Ten Days in May
and Perky went to the beach
With a beautiful morning flooding our room with brilliant sunshine we woke up earlier than we would have liked today. However, instead of struggling against the light we went with the flow and got dressed for breakfast.
Julie wanted to walk down the stairs instead of attempting the lift. They turned out to be a rather swish marble staircase with cast iron railings; by far the hotels' best feature!
Breakfast was also a nice surprise.
It was small but what they had available was good. I was immediately attracted to the large tub of thick strained yogurt from which I dolloped large scoops of the creamy joyness into my bowl and then drizzled it with a deluge of honey. I was happy.
The only bit that let it down was the coffee. There was a proper Nescafe machine on the counter. I pressed no.5 which was vaguely labelled Nestle Nescafe and it turned out to be Hot Chocolate. Not even nice Hot Chocolate, all watery and powdery.
So I tried again with no.2 clearly labelled Espresso but this also tasted atrocious. I should have known never to trust Nescafe to make a decent espresso!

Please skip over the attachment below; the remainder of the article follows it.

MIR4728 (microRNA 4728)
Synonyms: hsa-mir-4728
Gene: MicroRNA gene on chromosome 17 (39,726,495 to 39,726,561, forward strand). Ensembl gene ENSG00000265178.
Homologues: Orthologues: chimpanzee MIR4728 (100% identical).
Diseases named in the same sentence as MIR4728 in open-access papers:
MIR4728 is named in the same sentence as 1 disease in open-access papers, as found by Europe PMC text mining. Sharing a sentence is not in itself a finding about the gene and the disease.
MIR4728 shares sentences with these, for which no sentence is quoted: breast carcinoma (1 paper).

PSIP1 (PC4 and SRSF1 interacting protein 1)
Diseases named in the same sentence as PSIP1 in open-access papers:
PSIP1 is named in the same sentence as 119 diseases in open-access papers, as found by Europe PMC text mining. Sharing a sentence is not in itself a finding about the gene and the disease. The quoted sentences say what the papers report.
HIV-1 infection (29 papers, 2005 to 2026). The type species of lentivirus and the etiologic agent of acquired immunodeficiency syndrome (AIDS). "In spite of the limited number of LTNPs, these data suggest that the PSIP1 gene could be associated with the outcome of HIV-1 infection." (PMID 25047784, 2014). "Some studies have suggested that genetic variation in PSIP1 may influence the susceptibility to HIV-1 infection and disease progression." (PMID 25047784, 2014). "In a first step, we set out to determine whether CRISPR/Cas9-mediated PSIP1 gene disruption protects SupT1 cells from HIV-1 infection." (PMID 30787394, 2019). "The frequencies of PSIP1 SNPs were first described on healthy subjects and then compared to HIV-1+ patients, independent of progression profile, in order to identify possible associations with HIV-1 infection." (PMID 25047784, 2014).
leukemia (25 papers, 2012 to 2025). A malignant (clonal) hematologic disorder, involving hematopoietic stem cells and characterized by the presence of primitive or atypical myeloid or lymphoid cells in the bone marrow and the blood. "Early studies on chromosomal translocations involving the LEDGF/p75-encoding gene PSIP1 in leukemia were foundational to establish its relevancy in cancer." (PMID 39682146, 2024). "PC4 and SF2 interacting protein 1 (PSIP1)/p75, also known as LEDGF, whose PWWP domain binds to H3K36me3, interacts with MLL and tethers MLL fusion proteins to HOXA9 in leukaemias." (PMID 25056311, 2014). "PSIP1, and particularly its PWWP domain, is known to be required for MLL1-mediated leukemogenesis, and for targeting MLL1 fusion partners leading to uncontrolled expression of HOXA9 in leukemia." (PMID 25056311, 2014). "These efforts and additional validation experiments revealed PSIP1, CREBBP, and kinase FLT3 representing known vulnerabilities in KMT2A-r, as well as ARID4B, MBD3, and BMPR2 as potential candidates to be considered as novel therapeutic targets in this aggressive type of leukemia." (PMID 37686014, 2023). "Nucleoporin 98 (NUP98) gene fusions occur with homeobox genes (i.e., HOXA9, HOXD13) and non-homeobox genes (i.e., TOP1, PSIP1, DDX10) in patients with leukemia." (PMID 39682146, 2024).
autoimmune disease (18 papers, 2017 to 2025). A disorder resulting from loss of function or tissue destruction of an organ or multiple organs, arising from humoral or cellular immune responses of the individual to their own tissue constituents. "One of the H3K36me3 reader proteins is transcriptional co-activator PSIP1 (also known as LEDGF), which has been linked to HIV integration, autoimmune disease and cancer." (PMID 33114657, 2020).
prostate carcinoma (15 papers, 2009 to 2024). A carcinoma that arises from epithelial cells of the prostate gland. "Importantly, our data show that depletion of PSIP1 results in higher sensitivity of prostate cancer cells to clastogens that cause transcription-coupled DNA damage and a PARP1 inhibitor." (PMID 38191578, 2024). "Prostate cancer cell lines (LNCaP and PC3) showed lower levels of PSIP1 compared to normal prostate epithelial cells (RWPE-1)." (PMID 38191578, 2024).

I tried again, No.3 Single Filter which was a splash black coffee topped up with a lot of water but this was utterly undrinkable. So I gave up on getting a decent coffee and went for the fruit juice instead.
Fed and watered we checked out, paying €55 for the privilege. I know our room was very basic but Hotel Mirabel had enough going for it for us to think that it was a fair price.
We wheeled our little suitcase down to the harbour to our car which we were relieved to find was without a parking fine!
Ferries left for Lixouri almost every hour but we didn't have to wait that long. Cars were already in place waiting for the next boat to come in so we joined them.
Within ten minutes the boat came in. We were shocked as to how much it could carry. Off came a coach, a large lorry, over a dozen cars and several people on mopeds.
The moment the last passenger disembarked we all began to jockey for position.
There didn't appear to be any rules as to who should board first. We were laid out in four lanes all edging ourselves closer, waiting for a "start boarding" wave from the staff. If I'm truthful I have to say I was feeling a little anxious. "This is a new car with no scratches" I muttered to myself.